Divorce agreements in Florida can sometimes be modified, but convincing judges to make changes can be complicated, especially if your ex-spouse doesn’t wish to comply. Changes to your divorce agreements are often called post-decree modifications and can be accomplished with the help of an experienced family law attorney.
Why Modify Your Agreements?
People modify their divorce agreements for a number of reasons. According to Avvo, post-decree modifications usually come up in one of four ways:
- One or both of the parties did not do something they agreed they would or did not follow through with the court’s final order(s) in one or more respects;
- The parties themselves come up with an arrangement that differs from what is reflected in the decree;
- A significant change in circumstances has happened; or
- Something crucial is missing from the original decree.
It’s normal for changes to naturally happen over time. In the years following a judge’s initial decision in a divorce case, the life circumstances, needs, and desires of all parties involved – including the children – are subject to change. In addition, people’s character and attitudes might change over time, affecting their willingness to comply with original divorce decrees. Asset divisions, custody arrangements, and spousal and child support decisions may be affected or amended in light of these changes.
Modifying Child Custody Agreements
Since Florida operates under the best interest of the child standard, DivorceNet points out that the court will generally only make custody adjustments if the following criteria are met:
- There’s proof that a substantial change of circumstances has occurred since the time of the original custody order
- There’s proof that the change in custody is in the best interests of the child, and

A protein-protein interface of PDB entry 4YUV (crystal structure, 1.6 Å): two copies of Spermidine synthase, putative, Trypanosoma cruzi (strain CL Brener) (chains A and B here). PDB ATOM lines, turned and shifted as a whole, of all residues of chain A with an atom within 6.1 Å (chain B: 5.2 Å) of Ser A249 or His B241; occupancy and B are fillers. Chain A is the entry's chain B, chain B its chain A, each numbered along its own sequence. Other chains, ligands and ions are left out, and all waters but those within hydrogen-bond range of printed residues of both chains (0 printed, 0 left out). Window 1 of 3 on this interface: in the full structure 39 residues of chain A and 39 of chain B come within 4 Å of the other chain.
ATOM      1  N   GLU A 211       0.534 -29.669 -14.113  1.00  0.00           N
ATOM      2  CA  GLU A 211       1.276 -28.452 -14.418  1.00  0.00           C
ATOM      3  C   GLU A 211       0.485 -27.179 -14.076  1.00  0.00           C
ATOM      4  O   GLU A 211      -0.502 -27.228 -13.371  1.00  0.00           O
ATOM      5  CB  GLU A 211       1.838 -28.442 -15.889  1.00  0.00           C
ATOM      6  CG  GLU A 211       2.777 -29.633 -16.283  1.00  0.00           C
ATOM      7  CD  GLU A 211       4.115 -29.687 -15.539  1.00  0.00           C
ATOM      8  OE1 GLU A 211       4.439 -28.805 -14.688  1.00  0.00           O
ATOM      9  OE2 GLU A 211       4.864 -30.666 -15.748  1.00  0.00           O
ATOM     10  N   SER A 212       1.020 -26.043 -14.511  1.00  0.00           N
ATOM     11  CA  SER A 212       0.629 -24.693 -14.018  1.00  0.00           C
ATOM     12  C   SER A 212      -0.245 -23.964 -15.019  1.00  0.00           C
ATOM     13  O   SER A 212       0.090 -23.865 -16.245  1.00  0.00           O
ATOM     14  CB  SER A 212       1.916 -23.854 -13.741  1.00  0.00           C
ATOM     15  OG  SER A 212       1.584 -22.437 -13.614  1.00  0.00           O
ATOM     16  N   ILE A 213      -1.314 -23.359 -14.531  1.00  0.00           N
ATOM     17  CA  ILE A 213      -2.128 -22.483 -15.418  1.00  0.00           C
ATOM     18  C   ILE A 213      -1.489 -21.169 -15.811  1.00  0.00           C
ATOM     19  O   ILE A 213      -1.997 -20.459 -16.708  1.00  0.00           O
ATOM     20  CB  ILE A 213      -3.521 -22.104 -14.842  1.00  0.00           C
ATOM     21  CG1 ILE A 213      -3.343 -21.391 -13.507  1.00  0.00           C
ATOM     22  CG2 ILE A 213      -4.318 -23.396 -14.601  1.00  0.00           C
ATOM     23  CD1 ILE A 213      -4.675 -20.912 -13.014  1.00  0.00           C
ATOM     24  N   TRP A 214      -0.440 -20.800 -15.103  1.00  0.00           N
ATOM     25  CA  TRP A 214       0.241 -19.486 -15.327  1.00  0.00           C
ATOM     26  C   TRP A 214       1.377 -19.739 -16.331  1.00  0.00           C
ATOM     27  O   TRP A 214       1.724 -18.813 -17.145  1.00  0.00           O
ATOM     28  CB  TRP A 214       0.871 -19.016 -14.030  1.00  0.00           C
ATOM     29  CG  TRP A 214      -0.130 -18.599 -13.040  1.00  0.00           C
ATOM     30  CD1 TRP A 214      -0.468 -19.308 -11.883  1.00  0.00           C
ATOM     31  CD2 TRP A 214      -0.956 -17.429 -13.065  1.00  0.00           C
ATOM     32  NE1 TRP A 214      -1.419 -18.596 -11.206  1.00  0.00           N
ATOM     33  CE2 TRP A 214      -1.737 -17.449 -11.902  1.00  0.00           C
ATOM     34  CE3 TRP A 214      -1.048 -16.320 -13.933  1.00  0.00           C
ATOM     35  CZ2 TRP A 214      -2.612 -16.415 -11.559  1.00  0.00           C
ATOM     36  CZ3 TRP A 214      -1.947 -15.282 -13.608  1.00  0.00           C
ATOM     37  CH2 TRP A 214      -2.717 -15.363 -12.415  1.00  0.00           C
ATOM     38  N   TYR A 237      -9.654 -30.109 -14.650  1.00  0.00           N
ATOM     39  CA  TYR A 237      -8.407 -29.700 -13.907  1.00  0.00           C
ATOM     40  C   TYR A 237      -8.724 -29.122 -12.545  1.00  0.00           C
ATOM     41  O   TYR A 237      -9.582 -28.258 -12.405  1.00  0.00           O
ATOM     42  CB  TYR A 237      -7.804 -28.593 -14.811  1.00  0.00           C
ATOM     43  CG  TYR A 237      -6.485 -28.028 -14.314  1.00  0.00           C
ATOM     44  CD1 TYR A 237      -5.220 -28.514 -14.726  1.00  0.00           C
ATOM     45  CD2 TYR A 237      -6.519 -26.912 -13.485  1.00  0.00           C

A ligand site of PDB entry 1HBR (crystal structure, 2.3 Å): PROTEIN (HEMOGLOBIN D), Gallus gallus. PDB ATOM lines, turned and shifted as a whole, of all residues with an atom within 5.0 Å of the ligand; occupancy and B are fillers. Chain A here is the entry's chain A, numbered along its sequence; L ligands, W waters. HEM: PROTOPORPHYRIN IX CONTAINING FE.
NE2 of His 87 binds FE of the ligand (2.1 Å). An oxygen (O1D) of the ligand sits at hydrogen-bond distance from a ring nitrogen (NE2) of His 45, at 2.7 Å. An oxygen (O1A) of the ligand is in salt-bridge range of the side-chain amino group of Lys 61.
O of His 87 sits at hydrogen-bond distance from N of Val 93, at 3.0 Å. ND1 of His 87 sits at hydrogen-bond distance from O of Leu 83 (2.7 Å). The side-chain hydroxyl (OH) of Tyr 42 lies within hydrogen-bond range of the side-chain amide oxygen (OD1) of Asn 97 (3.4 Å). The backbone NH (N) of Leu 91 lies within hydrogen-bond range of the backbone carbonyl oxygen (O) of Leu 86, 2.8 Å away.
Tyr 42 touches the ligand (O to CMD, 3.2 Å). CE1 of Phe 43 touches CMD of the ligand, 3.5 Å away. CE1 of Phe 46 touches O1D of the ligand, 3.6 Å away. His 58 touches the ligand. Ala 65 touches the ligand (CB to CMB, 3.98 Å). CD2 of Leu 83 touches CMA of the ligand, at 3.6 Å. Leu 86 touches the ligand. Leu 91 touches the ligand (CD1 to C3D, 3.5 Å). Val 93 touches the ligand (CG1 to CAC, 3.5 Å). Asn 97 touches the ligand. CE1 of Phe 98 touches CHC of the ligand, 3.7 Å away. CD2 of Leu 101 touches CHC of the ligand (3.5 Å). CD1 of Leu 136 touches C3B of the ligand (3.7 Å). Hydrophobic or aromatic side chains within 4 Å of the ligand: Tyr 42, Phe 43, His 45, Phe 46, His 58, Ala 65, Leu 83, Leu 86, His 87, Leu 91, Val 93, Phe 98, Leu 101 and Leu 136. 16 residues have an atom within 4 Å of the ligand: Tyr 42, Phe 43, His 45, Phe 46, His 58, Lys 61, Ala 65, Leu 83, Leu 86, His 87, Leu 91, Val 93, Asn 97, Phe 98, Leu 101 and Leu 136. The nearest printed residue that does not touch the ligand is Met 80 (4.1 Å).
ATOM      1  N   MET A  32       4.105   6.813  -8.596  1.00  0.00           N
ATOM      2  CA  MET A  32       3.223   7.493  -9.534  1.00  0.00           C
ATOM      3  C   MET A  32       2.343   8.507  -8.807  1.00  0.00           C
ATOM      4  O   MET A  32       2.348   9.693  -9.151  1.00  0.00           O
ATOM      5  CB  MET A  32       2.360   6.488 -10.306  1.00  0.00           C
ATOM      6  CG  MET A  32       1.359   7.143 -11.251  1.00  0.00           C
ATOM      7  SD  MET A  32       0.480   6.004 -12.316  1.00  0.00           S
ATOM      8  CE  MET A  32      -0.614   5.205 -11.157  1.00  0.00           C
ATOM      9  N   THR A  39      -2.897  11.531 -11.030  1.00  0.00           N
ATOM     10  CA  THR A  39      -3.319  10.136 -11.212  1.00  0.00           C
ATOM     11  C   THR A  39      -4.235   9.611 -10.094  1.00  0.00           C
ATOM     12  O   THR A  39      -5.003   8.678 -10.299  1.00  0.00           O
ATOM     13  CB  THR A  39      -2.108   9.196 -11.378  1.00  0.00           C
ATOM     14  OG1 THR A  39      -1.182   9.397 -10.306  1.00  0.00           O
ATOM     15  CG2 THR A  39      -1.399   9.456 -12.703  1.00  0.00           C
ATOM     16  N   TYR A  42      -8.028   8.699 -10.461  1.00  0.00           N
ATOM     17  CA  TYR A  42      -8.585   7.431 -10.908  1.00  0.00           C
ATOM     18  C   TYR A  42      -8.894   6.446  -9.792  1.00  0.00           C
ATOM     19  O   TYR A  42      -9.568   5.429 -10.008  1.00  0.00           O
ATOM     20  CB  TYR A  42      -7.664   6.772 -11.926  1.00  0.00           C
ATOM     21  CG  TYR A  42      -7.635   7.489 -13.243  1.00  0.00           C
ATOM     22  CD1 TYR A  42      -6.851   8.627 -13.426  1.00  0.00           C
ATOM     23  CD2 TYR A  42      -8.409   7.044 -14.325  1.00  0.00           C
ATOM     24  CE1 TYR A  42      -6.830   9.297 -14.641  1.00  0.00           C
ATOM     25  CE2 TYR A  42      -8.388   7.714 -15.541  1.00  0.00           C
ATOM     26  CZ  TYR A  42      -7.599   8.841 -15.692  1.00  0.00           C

- There’s proof that the benefit resulting from the change will outweigh any harm.
Modifying Alimony Agreements
Alimony is another area where many people seek post-decree modifications. Normally, judges will allow a change in the amount or duration of alimony agreements if circumstances have changed from the time of the original spousal support award, according to DivorceNet. Usually, this modification is considered if and when there has been a significant and unforeseen change in one spouse’s income. For example, a judge might lower or suspend alimony payments if the paying spouse involuntarily loses a job and while trying to find employment, can’t afford to pay support. However, changes in alimony agreements – like all post-decree agreements – will be carefully scrutinized by judges to make sure the adjustment is fair.
Do you need to make post-decree modifications in Naples, FL? Or are you wondering what changes to your divorce agreements are possible under Florida law? Michael M. Raheb P.A. is here to clarify your case and get you the outcomes you need and deserve! If you have questions or concerns about your divorce or custody agreement, contact Michael M. Raheb by calling 239-226-0888 or by sending us a message online.
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Michael M. Raheb, P.A.
2423 First Street,
Fort Myers FL 33901
Fax Number: 866-949-0888